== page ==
After the training we added each other on Facebook and talked every day in the lead up to our placement. As the big day approached I wasn’t sure what I was more excited for; volunteering abroad for three months or seeing his happy face again.

We sat next to each other on the 18 hour plane journey to Cambodia and by the time we arrived I felt like we had known each other for years.

We were both passionate about the work we were undertaking at our separate organisations and put 110% into our active citizenship days. It was refreshing to meet somebody with a great work ethic and such a zest for life.

We spent the entire 3 months laughing, singing and generally loving life when we were in each other’s company. He helped me through my low days where I was filled with anxiety and made my time volunteering in Cambodia an experience I’ll never forget.

When we arrived back in the UK we continued to travel together and spend weekends fundraising for the charity I work for.

He decided to move out of his home in Reading and move in with me in Wales to continue our adventures.

Volunteering abroad doesn’t only offer challenges, adventure and the chance to make a real difference but it also enables you to meet other like-minded people that you would never have had the chance to cross paths with in your day to day life. It brings together people from all over the UK.

We promised our Cambodian Counterpart’s that we would come back to Cambodia the following year. We both booked off 3 weeks from work for September 2016 but as the year went on we found out we were expecting a beautiful baby boy!

It’s now 2 years later and I’m now sat Gazing into my baby boy’s big baby blue’s and thinking to myself ‘you wouldn’t be here if it wasn’t for volunteering in Cambodia!’


Work Placement Project Impact Case Study

Project Impact Case Study


Introduction to our community
Stung Treng is a province in the North East of Cambodia. The population of Stung Treng is 111,734. Stung Treng town is the most populous area of Stung Treng province in which other residents live in rural communities and villages. The majority of the population work as farmers or sellers at the market and in the villages.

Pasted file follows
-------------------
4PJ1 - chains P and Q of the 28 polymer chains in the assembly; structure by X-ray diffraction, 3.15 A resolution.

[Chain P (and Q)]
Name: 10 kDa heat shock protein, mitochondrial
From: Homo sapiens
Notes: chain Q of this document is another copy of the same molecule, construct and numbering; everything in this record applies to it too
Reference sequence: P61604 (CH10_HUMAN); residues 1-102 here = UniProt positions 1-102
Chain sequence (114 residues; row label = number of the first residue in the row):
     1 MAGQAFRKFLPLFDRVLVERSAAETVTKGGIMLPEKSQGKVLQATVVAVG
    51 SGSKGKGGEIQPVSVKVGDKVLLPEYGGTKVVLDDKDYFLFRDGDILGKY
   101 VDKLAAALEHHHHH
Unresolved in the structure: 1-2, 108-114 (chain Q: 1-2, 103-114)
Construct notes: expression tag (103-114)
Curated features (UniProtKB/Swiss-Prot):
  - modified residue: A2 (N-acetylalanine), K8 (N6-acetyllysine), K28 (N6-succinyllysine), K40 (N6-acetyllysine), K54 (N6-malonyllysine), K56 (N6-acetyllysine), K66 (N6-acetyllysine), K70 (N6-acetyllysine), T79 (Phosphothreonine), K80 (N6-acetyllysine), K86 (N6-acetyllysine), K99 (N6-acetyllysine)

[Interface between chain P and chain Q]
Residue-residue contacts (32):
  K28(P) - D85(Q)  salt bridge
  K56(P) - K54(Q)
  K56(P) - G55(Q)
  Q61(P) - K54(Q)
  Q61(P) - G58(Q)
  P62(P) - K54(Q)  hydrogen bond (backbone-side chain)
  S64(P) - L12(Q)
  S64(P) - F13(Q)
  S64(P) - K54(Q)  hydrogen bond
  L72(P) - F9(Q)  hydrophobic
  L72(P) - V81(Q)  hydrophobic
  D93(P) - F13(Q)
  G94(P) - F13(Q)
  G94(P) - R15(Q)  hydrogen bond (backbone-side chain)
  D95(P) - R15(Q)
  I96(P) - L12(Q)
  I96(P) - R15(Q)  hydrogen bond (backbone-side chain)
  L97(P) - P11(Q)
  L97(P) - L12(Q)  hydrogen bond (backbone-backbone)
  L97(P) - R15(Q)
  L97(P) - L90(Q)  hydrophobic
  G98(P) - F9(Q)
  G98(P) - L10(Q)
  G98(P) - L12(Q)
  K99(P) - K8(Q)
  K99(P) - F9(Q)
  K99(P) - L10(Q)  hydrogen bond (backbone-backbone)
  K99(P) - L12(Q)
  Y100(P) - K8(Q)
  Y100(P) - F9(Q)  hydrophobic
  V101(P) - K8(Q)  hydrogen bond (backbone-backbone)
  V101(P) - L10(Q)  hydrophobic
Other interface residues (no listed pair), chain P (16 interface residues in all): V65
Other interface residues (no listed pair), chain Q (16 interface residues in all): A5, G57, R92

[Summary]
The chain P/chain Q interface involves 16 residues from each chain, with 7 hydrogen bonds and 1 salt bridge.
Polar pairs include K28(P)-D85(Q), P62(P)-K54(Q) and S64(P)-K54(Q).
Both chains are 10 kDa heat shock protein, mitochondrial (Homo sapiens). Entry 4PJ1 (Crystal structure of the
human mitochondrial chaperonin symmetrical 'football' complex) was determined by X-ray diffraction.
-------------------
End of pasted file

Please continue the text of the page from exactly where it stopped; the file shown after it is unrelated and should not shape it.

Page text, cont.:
Stung Treng is a friendly, quiet country town situated on the confluence of the Sesan River and the Mekong River. It actually sits on the banks of the San River, with the mighty Mekong coming into the picture on the North Eastern outskirts of the town.

What were you doing?
What was the main problem or challenge that you were trying to address?
VSO ICS are working in partnership with Peace and Development (PYD) in order to empower women and youth in Stung Treng with new skills and job prospects to secure their livelihoods. PYD works closely with local community based organisations, such as the Women’s Development Centre (WDC), to achieve their aims.

PYD’s Mission Statement is:
Promote gender equality, social justice, the equitable redistribution of resources, freedom to exercise basic human rights and the improvement of life quality among men and women living in poverty and disadvantageous situations.

PYD’s Vision is:
Paz Y Desarrollo wishes to be valued and well-known for promoting gender-fair and sustainable communities where women and girls can fully exercise their rights to the full and participate in the process that concerns their development.
The main issues we addressed, throughout our three month cycle, were women’s rights and empowerment; the women of Stung Treng, and Cambodia as a whole, are still underrepresented and unequal to men. PYD and VSO ICS believe in equality where men and women have the same rights and job opportunities. We also addressed the problem of limited training and access to employment opportunities for women and youth along with creating sustainable resource materials to enable the WDC to continue providing these services after our cycle has finished.

Our team has contributed to PYD’s main objective of empowering women and youth by:
• Conducting an awareness raising workshop, ‘Youth Leadership and Empowerment through Participation’, at a local school to 86 students.
• Educating young people on job seeking skills by conducting a ‘Job Skills and Interview Techniques’ workshop at a local University to 35 students.
• Empowering local women with opportunities to up-skill themselves and become more employable by raising awareness in the community of the free professional and vocational skills training courses held at the Women’s Development Centre by holding three community workshops in PYD’s three target communes; Thala, Samkhouy and O’rey.
• Creating sustainable resource documents on business planning, CV writing and interview techniques for the Women’s Development Centre to use after our cycle has finished.